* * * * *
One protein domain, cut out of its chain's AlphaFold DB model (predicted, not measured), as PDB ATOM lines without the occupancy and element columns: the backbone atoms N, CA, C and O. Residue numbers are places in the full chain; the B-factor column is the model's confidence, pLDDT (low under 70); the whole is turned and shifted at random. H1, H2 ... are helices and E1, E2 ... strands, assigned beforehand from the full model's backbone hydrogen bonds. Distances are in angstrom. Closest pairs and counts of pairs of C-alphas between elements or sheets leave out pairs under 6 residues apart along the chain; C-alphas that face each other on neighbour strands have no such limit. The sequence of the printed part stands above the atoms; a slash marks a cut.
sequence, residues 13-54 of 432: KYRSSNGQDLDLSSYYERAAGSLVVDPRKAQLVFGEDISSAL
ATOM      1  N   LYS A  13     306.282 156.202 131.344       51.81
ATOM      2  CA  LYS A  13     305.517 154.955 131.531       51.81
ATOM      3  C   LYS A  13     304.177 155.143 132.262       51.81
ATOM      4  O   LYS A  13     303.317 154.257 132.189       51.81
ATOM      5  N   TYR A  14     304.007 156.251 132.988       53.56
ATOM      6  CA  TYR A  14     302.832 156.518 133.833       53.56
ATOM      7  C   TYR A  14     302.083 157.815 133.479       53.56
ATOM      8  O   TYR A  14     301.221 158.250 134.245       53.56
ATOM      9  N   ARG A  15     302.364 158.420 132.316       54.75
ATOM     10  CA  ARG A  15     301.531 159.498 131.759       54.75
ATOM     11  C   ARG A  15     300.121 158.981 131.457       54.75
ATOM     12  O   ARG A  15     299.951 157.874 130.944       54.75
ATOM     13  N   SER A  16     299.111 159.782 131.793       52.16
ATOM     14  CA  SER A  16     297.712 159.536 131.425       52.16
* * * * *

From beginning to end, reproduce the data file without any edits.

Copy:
One protein domain, cut out of its chain's AlphaFold DB model (predicted, not measured), as PDB ATOM lines without the occupancy and element columns: the backbone atoms N, CA, C and O. Residue numbers are places in the full chain; the B-factor column is the model's confidence, pLDDT (low under 70); the whole is turned and shifted at random. H1, H2 ... are helices and E1, E2 ... strands, assigned beforehand from the full model's backbone hydrogen bonds. Distances are in angstrom. Closest pairs and counts of pairs of C-alphas between elements or sheets leave out pairs under 6 residues apart along the chain; C-alphas that face each other on neighbour strands have no such limit. The sequence of the printed part stands above the atoms; a slash marks a cut.
sequence, residues 13-54 of 432: KYRSSNGQDLDLSSYYERAAGSLVVDPRKAQLVFGEDISSAL
ATOM      1  N   LYS A  13     306.282 156.202 131.344       51.81
ATOM      2  CA  LYS A  13     305.517 154.955 131.531       51.81
ATOM      3  C   LYS A  13     304.177 155.143 132.262       51.81
ATOM      4  O   LYS A  13     303.317 154.257 132.189       51.81
ATOM      5  N   TYR A  14     304.007 156.251 132.988       53.56
ATOM      6  CA  TYR A  14     302.832 156.518 133.833       53.56
ATOM      7  C   TYR A  14     302.083 157.815 133.479       53.56
ATOM      8  O   TYR A  14     301.221 158.250 134.245       53.56
ATOM      9  N   ARG A  15     302.364 158.420 132.316       54.75
ATOM     10  CA  ARG A  15     301.531 159.498 131.759       54.75
ATOM     11  C   ARG A  15     300.121 158.981 131.457       54.75
ATOM     12  O   ARG A  15     299.951 157.874 130.944       54.75
ATOM     13  N   SER A  16     299.111 159.782 131.793       52.16
ATOM     14  CA  SER A  16     297.712 159.536 131.425       52.16